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Journal of Air Transport Management 14 (2008) 4042

Airline brand equity, brand preference, and purchase intentionsThe moderating effects of switching costs
Ching-Fu Chen, Yu-Ying Chang
Department of Transportation and Communication Management Science, National Cheng Kung University, 1, Ta-Hsueh Road, Tainan 701, Taiwan

Abstract This study examines the relationships between brand equity, brand preference, and purchase intentions on international air passengers decisions in Taiwan. The ndings indicate positive relationships between brand equity, brand preference, and purchase intentions with a moderation effect of switching cost affecting the relationship between brand equity and purchase intentions. More specically, the effect of brand equity on purchase intentions is not signicant for passengers with low switching costs. r 2007 Elsevier Ltd. All rights reserved.
Keywords: Brand equity; Brand preference; Purchase intentions; Switching costs; Airlines

1. Introduction Brand equity refers to the incremental utility or value added to a product from its brand name. It is often believed to contribute to a companys long-term protability. Despite airlines efforts to establish and maintain their brand equity, a clear measurement of such equity is still lacking. Because there are switching costs associated changing airlines, for example, with frequent yer programs and other customer loyalty schemes, these need to be considered when examining relationships between brand equity and customer loyalty. This study looks at relationships between airline brand equity, brand preference, and purchase intentions for air passengers, and at the potential moderating effects of switching costs using a sample of Taiwanese air passengers taking international ights. 2. Conceptual background Brand equity has been deemed as primary capital for many industries. Strong brands can increase customers trust in the produce or service purchased and enabling
Corresponding author.

E-mail address: (C.-F. Chen). 0969-6997/$ - see front matter r 2007 Elsevier Ltd. All rights reserved. doi:10.1016/j.jairtraman.2007.11.003

them to better visualize and understand intangible factors. According to Yoo and Donthu (2001), brand image can inuence a companys future prots and long-term cash ow, a consumers willingness to pay premium prices, merger and acquisition decision making, stock prices, sustainable competitive advantage, and marketing success. Three main aspects of brand equity are usually considered: i.e. the nancial perspective, the customer-based perspective, and the combined perspective (Keller, 1993). Here we focus on the customer-based perspective (Morgan, 2000). The operationalizations of customer-based brand equity can be divided into consumer perception (e.g. brand awareness, brand associations, perceived quality) and customer behavior (e.g. brand loyalty, willingness to pay a high price). CobbWalgren et al. (1993) develop a framework for studying various antecedents and consequences of brand equity from the customer perspective and suggest that consumers brand perceptions contribute to the meaning or value of a brand. Brand equity then inuences consumer preferences and purchase intentions, and ultimately brand choice. Hence, the causal relationship is identied: brand equity ) preferences ) purchase intentions. Switching costs between different product or service can act as moderating variable by signicantly inuence customer loyalty through loyalty determinants such as customer satisfaction and perceived value. From the brand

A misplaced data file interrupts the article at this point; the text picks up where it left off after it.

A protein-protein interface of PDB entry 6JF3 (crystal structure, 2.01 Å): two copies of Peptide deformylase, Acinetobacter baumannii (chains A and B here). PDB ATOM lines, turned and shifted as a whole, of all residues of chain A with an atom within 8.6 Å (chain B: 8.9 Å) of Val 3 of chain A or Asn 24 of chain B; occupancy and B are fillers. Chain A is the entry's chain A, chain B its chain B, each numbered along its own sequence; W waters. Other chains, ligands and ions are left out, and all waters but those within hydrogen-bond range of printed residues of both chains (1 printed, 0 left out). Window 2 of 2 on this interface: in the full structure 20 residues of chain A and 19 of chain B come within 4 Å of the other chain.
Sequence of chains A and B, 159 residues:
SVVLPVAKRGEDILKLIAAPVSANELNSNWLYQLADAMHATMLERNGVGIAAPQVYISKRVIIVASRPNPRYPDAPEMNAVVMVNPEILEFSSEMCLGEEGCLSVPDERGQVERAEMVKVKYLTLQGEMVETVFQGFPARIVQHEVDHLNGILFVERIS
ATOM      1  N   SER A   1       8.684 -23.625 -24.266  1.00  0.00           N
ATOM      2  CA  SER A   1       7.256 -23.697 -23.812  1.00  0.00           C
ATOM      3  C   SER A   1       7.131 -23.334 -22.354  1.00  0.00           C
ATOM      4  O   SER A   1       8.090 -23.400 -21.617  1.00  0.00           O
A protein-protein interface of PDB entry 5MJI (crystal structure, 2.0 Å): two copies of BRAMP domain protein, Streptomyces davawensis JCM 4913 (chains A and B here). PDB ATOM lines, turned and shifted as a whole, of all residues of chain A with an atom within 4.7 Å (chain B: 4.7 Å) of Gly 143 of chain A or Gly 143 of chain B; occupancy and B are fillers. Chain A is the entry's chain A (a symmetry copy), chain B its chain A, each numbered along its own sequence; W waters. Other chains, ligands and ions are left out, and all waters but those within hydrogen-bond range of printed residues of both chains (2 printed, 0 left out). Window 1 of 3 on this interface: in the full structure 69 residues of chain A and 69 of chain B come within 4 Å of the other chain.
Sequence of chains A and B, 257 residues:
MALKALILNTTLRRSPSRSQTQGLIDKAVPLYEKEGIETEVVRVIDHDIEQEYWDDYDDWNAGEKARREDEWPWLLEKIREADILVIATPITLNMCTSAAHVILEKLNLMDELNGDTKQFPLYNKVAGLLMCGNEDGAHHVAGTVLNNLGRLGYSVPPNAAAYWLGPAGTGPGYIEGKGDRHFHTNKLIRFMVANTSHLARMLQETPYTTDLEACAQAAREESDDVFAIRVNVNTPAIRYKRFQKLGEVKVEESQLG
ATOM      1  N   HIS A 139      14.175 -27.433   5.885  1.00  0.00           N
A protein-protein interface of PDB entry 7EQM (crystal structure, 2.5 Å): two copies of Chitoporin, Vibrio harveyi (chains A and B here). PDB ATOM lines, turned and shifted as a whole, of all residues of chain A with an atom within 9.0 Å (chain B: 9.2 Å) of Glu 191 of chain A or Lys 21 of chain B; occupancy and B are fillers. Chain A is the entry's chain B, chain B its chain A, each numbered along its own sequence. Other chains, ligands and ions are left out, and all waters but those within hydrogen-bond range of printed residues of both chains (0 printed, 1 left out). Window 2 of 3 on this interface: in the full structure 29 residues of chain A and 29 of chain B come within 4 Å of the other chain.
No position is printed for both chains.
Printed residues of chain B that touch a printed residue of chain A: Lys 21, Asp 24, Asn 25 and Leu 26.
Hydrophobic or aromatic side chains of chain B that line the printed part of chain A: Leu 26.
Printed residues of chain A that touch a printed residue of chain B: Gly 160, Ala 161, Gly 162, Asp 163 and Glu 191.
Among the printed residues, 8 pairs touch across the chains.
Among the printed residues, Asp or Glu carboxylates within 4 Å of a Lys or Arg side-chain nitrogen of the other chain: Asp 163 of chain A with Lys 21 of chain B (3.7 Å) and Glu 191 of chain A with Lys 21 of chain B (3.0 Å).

C.-F. Chen, Y.-Y. Chang / Journal of Air Transport Management 14 (2008) 4042 41

management perspective, brand equity can be largely deemed as a customers perceived value. 3. Methodology Five hypotheses are examined (see Fig. 1). H1. A customers purchase intention is positively inuenced by customer-based brand equity. H2. A customers purchase intention is positively inuenced by the customers brand preference. H3. A customers brand preference is positively inuenced by customer-based brand equity. H4. The higher the level of switching costs is, the greater the likelihood will be that customer-based brand equity will lead to a customers greater purchase intention. H5. The higher the level of switching costs is, the greater the likelihood will be that a customers brand preference will lead to a greater purchase intention. The framework embraces information on brand equity, brand preference, purchase intentions, and switching costs. Brand equity is taken to have four dimensions, including brand loyalty (two items), brand awareness (ve items), perceived quality (six items), and brand associations (ve items) all measured by using a ve-point Likert-type scale. Brand preference, with four elements, using a ve-point semantic differential scale considers passengers brand preferences. Purchase intentions, with two elements, considers respondents likelihood of purchasing the brand in question by using a seven-point Likert-type scale. Switching costs with four elements looks at respondents perceived costs when they are considering switching to other airlines. A self-administered questionnaire is used to collect data from international airline passengers. The questions are based on a review of the literature and specic airline service contexts, and the questionnaire was pre-tested and revised. The questionnaires were distributed based on a